Why Rising Trade Is a Great Sign for the Global Economy

Ricky Cove - Author

Aug. 18 2020, Updated 6:32 a.m. ET

US trade deficit increased in October

The US Bureau of Economic Analysis publishes a monthly report on US international trade in goods and services, detailing the changes in imports and exports. According to the latest report released on December 5, 2017, the US trade deficit increased to $48.7 billion in October from a revised $44.9 billion in September. Total exports remained unchanged at $195.9 billion, but imports increased $3.8 billion to $244.6 billion, a new record.

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The year-to-date increase in the deficit was reported at 11.9% from the same period last year. The total trade, which includes imports and exports, increased 6.3% in the previous year. An increase in total trade is considered a positive sign for the global economy and can benefit countries such as China (FXI) and Japan (EWJ), who are net exporters.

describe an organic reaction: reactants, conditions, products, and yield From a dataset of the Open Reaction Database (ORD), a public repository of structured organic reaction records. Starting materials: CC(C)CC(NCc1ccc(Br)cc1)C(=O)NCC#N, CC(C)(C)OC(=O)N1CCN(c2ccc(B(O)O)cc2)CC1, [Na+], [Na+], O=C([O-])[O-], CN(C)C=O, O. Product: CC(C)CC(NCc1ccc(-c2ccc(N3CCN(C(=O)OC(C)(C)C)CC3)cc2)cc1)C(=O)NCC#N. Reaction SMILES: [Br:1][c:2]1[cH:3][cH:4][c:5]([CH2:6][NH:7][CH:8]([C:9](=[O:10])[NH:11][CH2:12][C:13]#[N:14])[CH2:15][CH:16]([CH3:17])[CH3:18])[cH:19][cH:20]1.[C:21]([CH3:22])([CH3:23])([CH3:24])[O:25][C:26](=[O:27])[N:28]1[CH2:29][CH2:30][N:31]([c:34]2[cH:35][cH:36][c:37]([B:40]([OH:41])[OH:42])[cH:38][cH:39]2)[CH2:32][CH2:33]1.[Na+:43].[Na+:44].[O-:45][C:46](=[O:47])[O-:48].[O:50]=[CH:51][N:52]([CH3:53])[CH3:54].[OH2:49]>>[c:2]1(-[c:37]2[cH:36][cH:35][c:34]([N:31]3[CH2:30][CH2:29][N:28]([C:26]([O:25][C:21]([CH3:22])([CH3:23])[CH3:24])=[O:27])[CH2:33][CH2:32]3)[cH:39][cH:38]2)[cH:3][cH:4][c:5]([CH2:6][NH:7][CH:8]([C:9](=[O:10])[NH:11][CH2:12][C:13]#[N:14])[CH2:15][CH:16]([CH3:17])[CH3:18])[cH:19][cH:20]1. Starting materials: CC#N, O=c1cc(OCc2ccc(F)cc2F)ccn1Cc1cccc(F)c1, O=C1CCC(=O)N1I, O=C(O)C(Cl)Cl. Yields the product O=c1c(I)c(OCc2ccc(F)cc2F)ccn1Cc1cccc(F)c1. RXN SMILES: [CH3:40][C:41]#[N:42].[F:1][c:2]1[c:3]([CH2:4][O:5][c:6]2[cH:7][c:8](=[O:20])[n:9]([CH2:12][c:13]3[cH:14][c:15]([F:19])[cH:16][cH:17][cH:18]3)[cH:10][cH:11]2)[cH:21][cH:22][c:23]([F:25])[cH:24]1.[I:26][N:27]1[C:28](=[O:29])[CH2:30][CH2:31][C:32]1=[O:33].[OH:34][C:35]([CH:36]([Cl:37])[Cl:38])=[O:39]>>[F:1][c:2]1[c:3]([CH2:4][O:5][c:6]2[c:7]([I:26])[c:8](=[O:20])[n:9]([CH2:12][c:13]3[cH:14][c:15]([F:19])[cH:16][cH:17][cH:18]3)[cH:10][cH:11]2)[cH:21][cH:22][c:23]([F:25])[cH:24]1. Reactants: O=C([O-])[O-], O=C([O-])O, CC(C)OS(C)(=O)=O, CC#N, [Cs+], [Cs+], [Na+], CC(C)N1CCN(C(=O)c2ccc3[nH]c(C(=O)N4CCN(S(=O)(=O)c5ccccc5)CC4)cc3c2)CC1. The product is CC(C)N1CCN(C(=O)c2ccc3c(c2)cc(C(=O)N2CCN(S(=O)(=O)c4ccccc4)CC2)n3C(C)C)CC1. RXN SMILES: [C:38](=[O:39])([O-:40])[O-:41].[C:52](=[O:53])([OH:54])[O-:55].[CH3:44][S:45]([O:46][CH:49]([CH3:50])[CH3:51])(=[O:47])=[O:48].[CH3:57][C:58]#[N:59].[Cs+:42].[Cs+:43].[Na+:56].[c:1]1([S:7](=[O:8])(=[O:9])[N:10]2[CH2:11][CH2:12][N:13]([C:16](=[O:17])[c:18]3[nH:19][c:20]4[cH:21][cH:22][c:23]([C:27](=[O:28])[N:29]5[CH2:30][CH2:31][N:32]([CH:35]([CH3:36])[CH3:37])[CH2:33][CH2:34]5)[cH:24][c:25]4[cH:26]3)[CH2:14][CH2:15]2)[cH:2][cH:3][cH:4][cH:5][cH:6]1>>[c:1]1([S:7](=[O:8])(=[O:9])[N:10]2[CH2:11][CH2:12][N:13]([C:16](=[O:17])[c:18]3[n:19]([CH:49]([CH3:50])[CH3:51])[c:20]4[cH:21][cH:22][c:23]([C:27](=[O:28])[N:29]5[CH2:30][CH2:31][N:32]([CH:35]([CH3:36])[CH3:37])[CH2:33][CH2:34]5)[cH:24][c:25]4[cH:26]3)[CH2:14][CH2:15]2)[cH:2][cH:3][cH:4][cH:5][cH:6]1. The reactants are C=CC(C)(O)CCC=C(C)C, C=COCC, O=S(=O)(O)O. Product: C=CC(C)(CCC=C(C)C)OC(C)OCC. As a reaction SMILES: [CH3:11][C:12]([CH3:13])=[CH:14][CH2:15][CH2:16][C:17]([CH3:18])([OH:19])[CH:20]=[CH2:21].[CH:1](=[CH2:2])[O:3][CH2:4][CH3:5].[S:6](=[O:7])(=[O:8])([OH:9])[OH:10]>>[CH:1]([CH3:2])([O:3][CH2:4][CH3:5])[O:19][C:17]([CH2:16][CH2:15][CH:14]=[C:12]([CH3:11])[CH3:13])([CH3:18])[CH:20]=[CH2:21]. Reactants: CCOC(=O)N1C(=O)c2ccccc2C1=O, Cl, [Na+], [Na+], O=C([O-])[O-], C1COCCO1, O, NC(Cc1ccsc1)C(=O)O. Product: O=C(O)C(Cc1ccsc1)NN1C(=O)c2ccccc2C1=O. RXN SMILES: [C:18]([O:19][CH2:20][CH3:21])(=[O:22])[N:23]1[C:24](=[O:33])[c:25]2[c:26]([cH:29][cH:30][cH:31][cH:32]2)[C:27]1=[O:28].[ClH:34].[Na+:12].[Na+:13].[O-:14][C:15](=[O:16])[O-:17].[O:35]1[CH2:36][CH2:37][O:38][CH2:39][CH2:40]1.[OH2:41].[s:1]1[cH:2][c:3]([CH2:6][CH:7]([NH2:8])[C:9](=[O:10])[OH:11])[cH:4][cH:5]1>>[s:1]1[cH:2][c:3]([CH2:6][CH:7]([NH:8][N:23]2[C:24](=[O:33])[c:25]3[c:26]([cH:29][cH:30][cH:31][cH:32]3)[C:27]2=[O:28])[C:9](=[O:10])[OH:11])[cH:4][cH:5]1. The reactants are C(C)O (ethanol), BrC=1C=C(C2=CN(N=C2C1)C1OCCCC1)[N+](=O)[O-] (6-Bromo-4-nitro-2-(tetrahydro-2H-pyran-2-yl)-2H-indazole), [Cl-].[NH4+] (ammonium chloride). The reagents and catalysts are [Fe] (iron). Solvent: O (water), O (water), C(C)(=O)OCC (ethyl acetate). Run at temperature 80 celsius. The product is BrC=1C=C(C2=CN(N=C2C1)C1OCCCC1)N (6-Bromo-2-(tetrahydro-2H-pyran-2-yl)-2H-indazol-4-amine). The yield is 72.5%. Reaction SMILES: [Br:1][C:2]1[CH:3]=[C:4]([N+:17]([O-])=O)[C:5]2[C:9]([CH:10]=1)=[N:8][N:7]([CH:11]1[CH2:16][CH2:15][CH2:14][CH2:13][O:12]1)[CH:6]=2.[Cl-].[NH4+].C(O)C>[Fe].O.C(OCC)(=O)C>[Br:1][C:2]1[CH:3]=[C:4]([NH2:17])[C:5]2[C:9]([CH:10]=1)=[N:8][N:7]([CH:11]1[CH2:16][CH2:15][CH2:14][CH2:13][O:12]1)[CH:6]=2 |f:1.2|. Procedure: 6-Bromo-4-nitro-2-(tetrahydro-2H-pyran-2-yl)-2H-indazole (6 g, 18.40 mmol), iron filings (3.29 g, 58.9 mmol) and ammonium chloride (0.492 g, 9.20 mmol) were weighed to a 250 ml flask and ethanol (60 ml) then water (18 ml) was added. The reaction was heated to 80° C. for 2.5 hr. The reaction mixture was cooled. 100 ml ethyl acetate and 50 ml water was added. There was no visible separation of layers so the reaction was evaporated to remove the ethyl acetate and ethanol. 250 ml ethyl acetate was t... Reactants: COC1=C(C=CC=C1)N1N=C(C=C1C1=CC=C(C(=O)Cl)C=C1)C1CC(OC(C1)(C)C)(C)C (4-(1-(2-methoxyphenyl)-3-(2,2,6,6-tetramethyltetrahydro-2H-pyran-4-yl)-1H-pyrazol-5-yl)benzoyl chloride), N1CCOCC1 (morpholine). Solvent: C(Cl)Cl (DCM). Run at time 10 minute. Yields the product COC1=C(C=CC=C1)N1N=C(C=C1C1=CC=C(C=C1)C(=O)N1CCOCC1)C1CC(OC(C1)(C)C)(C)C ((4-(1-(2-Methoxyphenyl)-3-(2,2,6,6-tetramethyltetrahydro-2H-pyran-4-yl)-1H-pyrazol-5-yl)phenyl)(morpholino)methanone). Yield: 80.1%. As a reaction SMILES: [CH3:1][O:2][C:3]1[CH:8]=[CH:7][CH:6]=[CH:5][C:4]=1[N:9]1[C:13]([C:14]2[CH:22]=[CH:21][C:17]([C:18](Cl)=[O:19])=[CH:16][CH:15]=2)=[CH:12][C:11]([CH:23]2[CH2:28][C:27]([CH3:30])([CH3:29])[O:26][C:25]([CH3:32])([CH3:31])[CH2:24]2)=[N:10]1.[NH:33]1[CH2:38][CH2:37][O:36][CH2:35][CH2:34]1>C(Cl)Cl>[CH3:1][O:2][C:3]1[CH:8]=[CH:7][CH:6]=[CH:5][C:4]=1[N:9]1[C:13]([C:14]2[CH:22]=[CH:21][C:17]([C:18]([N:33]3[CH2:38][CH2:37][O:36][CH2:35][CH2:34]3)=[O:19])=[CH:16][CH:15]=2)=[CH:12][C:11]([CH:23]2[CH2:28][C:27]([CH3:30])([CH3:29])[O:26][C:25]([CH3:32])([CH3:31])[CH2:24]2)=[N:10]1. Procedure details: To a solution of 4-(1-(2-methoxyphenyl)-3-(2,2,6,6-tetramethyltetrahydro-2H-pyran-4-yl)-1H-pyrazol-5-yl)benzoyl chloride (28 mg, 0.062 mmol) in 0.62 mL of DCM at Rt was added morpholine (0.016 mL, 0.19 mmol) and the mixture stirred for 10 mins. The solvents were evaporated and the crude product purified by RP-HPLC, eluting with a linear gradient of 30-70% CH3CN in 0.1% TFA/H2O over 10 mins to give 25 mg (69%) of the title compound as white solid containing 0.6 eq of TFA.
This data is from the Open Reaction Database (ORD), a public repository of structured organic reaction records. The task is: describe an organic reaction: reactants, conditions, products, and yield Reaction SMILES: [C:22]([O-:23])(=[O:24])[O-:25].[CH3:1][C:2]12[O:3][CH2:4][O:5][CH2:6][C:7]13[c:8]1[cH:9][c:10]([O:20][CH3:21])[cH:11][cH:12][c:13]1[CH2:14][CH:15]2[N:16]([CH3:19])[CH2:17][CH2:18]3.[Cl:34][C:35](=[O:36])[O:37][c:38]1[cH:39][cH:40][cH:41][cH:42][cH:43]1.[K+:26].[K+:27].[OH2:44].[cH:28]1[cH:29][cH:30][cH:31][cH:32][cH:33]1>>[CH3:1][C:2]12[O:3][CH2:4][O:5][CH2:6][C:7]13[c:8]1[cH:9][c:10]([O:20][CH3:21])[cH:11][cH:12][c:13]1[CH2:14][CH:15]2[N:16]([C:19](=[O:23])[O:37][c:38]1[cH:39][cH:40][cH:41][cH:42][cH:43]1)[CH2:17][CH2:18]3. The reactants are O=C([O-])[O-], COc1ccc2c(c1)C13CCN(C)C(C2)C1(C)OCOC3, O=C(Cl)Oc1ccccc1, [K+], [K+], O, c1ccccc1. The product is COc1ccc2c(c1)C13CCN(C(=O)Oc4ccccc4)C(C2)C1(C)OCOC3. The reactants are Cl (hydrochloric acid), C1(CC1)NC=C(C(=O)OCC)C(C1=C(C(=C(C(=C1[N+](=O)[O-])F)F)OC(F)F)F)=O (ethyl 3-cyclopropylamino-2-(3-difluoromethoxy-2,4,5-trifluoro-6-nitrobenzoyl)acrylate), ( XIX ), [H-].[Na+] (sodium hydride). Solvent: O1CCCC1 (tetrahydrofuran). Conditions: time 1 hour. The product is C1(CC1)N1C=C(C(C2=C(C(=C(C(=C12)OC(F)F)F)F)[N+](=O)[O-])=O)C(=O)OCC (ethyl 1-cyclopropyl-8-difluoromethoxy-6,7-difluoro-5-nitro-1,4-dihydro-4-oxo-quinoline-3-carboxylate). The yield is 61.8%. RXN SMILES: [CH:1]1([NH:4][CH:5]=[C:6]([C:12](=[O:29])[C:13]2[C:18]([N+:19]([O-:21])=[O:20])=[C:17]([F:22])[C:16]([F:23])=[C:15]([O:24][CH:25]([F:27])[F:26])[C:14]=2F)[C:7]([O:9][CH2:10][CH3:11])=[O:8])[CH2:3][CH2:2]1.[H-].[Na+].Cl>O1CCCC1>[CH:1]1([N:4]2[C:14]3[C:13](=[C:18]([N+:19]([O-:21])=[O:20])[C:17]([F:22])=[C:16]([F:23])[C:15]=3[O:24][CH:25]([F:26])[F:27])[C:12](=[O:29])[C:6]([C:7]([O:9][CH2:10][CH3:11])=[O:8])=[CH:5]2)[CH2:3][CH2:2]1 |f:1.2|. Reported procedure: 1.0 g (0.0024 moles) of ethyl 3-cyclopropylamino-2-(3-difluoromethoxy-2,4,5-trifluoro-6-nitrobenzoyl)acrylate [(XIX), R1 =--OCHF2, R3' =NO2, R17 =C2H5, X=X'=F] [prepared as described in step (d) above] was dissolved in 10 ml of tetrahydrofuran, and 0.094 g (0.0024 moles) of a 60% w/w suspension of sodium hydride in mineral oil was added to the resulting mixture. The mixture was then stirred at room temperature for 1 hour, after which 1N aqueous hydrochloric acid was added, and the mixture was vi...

Trade patterns based on the industry

According to the latest trade deficit report, exports of food, feed, and beverages have decreased $1.3 billion. Soybean exports have decreased $1.4 billion, capital goods exports have decreased $1.2 billion, and civilian aircraft (BA) exports have decreased $1.1 billion. The only industry that witnessed an increase in exports was the industrial supplies and materials industry, which increased $2.6 billion. Financial services and other business services exports remained unchanged.

For imports, the major increase was witnessed in industrial (XLI) supplies and materials, which is a good sign since companies could be importing more in response to increased demand. The other notable increase was crude oil (USO) imports, which increased $1.5 billion.

Deficit/surplus by country

The US economy has seen an increased deficit with its key trading partners. The deficit with China (FXI) increased $2.1 billion to $31.9 billion in October. The surprise was in the decrease of the deficit with the European Union to $25 billion, which is a signal that demand from Europe could rise further in the months ahead.

Overall, trade improved in 2017, and with the absence of any irrational announcement from the Trump administration, we can expect further improvement in total trade in 2018.


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